Plain, Fancy and Fancy-Plain: The Pennsylvania Dutch in the 21st Century
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In 1681, William Penn traveled to Europe’s Rhineland-Palatinate and invited Anabaptist and Protestant groups to live and worship freely in Pennsylvania. Over the next century, 111,000 German-speaking men and women sailed to America, many settling in southeastern Pennsylvania. During this period, English-speaking residents began to use the term, “Pennsylvania Dutch” to describe the new settlers who spoke Deitsch or Deutsch (German). Today, the term Pennsylvania Dutch conjures visions of bonnets, beards, suspenders and horse-drawn buggies. However, this imagery only applies to the Old Order Anabaptist sects, which constitute less than half of Pennsylvania’s total PA Dutch population. Therefore, this project will examine and document four Pennsylvania Dutch communities in order to present a more accurate cultural portrait and contextualize the Pennsylvania Dutch populace in the 21st century, from anachronistic traditionalists to groups that have fully integrated into modern society. The project documents the following religious communities: the Old Order Amish, Horning Mennonites, Moravians and Lutherans of southeastern Pennsylvania. Each section includes a historical overview, an interview with a community member and photographs taken on-location. I conclude that church-imposed restrictions and geographical location shaped each group’s distinctive character and impacted how the groups evolved in the modern world. In addition, I identify contemporary issues which may further impact the language, traditions and culture of the Pennsylvania Dutch communities. Finally, I present additional Pennsylvania Dutch groups in southeastern Pennsylvania and argue why further examination is necessary.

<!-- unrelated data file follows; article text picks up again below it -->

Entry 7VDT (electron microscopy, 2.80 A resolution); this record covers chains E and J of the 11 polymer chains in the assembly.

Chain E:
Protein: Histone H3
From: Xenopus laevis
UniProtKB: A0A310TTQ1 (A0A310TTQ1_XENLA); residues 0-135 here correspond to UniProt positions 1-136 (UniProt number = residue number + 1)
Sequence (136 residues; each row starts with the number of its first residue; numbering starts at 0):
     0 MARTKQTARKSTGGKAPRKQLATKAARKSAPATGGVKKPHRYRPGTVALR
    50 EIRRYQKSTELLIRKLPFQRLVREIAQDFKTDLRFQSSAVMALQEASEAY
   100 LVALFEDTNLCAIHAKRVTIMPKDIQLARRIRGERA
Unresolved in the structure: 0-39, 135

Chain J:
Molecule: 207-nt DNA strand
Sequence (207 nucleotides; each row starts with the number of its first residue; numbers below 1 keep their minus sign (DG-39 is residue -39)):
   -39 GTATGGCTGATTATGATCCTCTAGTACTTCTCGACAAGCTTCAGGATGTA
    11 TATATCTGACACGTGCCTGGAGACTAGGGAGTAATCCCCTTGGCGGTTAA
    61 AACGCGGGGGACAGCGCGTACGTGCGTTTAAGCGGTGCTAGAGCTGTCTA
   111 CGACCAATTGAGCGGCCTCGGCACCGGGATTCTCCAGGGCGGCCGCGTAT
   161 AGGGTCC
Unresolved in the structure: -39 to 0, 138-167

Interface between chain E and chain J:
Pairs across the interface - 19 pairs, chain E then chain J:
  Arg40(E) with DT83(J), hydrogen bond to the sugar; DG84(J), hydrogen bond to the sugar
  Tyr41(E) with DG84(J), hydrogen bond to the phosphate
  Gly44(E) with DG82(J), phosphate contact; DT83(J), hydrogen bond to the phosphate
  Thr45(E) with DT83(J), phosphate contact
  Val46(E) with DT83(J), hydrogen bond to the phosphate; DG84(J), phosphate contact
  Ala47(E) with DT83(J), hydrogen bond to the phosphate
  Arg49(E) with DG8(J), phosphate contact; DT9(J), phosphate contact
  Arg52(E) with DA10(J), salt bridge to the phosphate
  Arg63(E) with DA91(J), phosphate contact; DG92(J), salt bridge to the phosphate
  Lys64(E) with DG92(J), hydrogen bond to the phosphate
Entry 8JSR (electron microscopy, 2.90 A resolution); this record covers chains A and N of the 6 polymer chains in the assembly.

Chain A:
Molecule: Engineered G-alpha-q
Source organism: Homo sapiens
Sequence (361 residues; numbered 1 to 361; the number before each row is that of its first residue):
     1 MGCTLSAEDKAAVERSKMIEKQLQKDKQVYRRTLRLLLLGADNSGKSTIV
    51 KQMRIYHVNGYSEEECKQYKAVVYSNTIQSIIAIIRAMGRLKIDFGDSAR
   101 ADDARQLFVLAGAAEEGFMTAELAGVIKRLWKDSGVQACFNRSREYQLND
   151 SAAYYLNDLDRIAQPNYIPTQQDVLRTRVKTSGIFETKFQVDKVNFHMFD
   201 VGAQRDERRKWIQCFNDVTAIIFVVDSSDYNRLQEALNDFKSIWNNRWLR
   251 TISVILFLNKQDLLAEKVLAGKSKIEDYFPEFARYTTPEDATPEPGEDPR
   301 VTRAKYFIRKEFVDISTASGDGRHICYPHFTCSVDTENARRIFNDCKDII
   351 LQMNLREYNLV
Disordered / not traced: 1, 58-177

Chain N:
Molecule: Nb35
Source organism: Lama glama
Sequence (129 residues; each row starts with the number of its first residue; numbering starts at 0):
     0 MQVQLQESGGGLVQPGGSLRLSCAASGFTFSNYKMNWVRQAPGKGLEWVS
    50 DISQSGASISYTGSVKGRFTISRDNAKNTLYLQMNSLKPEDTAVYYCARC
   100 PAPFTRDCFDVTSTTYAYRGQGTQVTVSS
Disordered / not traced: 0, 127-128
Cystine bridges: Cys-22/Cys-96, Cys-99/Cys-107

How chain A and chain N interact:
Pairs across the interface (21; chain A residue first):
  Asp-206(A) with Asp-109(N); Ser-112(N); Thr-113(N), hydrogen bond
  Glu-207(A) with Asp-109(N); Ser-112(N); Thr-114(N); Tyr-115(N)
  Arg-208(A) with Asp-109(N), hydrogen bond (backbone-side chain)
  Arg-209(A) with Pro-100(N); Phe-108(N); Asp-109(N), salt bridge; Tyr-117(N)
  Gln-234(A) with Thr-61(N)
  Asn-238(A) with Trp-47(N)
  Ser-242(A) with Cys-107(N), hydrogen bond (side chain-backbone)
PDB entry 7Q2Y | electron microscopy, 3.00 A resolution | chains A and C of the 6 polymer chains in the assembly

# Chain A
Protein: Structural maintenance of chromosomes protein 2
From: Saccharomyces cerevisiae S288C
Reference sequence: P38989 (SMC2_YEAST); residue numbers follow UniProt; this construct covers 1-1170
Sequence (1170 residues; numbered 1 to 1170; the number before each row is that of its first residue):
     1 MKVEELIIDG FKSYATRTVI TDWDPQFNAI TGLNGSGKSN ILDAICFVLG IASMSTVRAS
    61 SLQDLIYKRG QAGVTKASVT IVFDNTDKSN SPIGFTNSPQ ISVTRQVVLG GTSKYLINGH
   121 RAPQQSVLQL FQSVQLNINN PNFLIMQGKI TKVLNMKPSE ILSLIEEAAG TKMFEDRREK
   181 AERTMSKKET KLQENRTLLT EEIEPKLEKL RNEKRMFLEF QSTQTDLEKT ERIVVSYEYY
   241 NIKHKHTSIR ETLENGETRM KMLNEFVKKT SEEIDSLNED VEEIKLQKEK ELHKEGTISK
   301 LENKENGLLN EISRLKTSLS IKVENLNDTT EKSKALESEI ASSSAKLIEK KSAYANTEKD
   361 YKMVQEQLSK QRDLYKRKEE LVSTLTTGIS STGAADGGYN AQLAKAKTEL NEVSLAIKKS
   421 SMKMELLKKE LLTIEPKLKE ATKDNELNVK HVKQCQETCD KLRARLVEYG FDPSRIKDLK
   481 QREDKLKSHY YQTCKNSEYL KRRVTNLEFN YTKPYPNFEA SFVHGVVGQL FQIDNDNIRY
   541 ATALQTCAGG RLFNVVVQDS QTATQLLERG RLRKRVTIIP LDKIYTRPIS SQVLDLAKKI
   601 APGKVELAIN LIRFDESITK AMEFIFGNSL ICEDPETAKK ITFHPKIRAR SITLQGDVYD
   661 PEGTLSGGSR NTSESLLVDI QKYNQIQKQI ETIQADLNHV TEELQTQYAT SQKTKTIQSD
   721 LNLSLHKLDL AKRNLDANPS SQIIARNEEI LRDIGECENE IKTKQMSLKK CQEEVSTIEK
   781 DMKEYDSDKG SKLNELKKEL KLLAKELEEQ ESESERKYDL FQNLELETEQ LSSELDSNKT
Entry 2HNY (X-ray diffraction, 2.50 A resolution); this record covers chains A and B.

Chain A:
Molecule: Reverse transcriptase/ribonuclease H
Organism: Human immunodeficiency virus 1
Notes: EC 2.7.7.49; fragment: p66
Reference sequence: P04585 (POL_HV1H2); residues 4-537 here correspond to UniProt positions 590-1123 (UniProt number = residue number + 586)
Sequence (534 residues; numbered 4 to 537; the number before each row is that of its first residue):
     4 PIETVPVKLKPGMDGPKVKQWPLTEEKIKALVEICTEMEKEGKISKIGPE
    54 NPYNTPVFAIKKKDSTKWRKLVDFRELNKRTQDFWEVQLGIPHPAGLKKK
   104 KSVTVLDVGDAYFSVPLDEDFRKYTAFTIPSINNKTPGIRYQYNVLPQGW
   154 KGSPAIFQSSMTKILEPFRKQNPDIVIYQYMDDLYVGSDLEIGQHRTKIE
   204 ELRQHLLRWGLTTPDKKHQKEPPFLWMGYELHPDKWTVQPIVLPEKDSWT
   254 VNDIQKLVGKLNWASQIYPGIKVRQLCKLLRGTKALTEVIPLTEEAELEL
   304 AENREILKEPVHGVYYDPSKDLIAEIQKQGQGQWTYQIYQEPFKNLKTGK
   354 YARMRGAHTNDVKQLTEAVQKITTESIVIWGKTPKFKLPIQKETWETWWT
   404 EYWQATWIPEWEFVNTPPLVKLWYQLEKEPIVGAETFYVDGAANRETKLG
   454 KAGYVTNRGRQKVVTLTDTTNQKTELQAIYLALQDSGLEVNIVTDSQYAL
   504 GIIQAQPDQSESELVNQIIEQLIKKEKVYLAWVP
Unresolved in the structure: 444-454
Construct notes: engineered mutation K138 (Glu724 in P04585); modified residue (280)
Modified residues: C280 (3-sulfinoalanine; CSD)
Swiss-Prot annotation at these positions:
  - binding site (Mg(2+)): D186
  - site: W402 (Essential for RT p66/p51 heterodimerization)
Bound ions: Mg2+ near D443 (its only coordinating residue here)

DepartmentGraduate Liberal Studies
Old Order Amish
Lutheran Pennsylvania Dutch
21st Century Pennsylvania Dutch
CitationLarkin, Rian (2018). Plain, Fancy and Fancy-Plain: The Pennsylvania Dutch in the 21st Century. Master's thesis, Duke University. Retrieved from https://hdl.handle.net/10161/15992.
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This work is licensed under a Creative Commons Attribution-Noncommercial-No Derivative Works 3.0 United States License.
Rights for Collection: Graduate Liberal Studies
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